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Radically Improving Your Performance Within a Continuous Improvement Environment: 7-Step Process

The principal drivers of any business are customer satisfaction and profitability. Whilst you may have a company Continuous Improvement (CI) programme in place, on occasions you need to move much faster than the normal deployment would allow.  

When faced with pressing challenges in meeting immediate customer satisfaction and profitability, it’s easy to become highly reactive, get lost in the details, make tactical knee-jerk decisions, and poor investments which make the organisation highly ineffective in overcoming the problems they face.

Your CI programme is a virtuous approach to engage the workforce to improve organisational performance and make a great army of problem solvers. However, by its very nature of changing hearts and minds, this can be a time-consuming journey. Often you simply do not have the time, therefore, we have created a complementary approach: the Henkan Intervention Process. In effect, it runs in parallel to the CI deployment and its output is ultimately fully integrated to ensure the sustainability of the performance improved.

Read on to discover our 7-Step process and how it radically improves performance within a Continuous Improvement environment.

The Henkan Intervention Process

At Henkan, we’re all about engaging people to improve performance at pace. That’s why we’ve designed the 7-Step Intervention Process. 

Structurally, the programme involves an ordered, proven process carried out over a short period of time. There are only so many things you can achieve rapidly, so planning carefully, deliberately and meticulously will enable you to act on — and implement — solutions with speed and confidence for optimised results.

What are the steps involved and where do we start? 

Step 1: Preparation

It all begins by developing a very clear Problem Statement to scope the problem accurately. This approach enables efficient use of resources to get to the root cause of the problem, which could be anything from the company having no inventory control to no effective management systems in place. Once the Problem Statement is identified, we conduct a robust analysis of the specific issue.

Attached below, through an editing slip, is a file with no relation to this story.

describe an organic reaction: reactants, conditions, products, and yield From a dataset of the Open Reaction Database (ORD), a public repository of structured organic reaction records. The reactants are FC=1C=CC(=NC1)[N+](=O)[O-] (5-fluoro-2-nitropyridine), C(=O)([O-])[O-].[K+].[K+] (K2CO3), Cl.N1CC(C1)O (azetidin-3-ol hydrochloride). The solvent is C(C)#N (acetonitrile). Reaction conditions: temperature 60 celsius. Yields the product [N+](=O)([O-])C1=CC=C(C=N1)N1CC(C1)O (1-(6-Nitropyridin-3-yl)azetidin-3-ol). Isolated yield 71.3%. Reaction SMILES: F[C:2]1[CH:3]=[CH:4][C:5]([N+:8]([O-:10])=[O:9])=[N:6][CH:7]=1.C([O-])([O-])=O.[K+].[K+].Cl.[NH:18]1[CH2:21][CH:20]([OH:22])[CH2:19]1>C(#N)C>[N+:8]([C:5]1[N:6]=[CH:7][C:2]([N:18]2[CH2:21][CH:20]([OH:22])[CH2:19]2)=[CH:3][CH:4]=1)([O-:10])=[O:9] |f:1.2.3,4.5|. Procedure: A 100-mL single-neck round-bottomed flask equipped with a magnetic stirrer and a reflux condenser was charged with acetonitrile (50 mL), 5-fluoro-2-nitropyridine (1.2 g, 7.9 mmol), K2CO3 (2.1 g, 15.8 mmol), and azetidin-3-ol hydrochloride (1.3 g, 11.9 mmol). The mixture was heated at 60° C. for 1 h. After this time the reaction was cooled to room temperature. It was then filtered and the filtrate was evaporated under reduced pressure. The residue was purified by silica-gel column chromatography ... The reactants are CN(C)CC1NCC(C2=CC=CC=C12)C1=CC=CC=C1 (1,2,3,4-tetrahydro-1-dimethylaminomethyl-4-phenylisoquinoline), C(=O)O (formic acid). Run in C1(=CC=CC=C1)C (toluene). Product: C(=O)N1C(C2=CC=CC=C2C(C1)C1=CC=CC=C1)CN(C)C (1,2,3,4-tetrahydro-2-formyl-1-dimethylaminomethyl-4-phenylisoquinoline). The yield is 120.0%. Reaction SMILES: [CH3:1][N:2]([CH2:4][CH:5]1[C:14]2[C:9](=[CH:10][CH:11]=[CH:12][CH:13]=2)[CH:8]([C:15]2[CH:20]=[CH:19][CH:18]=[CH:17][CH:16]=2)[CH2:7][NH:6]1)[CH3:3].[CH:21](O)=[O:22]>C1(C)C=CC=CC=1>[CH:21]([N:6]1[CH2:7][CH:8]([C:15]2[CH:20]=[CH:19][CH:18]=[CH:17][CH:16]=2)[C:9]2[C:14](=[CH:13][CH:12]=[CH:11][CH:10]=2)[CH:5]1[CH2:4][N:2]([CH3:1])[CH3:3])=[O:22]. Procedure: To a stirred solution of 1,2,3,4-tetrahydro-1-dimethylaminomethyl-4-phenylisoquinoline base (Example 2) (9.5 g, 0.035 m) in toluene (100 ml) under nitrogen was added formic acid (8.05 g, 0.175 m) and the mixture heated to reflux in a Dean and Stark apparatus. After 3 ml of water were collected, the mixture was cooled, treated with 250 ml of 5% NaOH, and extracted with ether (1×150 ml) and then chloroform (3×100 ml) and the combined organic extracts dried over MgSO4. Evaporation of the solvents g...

Over a series of discussions and high-level data analysis, we’ll work together to agree on a broad goal and establish the expected outcome of the Intervention. Confirming this allows us to measure progress and ensure we stay in scope.

Step 2: Scoping Visit

In Step 2, we spend time on-site to understand the problem intimately. This allows us to validate the problem and the work packages that require focus to solve it fully.

If required, we revise and refine the initial Problem Statement, ensuring it is in line with the reality of the issues and expectations. After this is achieved, we present the next steps and broadly agree on the scope, resources, timescale and expected improvement in performance.

Step 3: Detailed Planning

Here we understand the required improvements in more detail, addressing the specific elements that need to be considered to resolve the issues.

Rigorous application of this step allows us to confidently design an appropriate proposal, including elements such as resource requirements, timescales, costs, and return on investment (ROI), for formal acceptance before moving onto the next step.

Step 4: Launch Event

Launching the event involves multiple onboarding and deep analysis activities. The Problem Statement links everything together aligning objectives, deliverables, and methods of execution. 

There are five key elements that Step 4 covers:

  1. Governance: the framework of accountability that spans from the shop floor to corporate level leadership. 
  2. The Communication Plan: the Leadership Team design the mechanism and content to communicate to all members of the organisation to support the engagement of all those involved.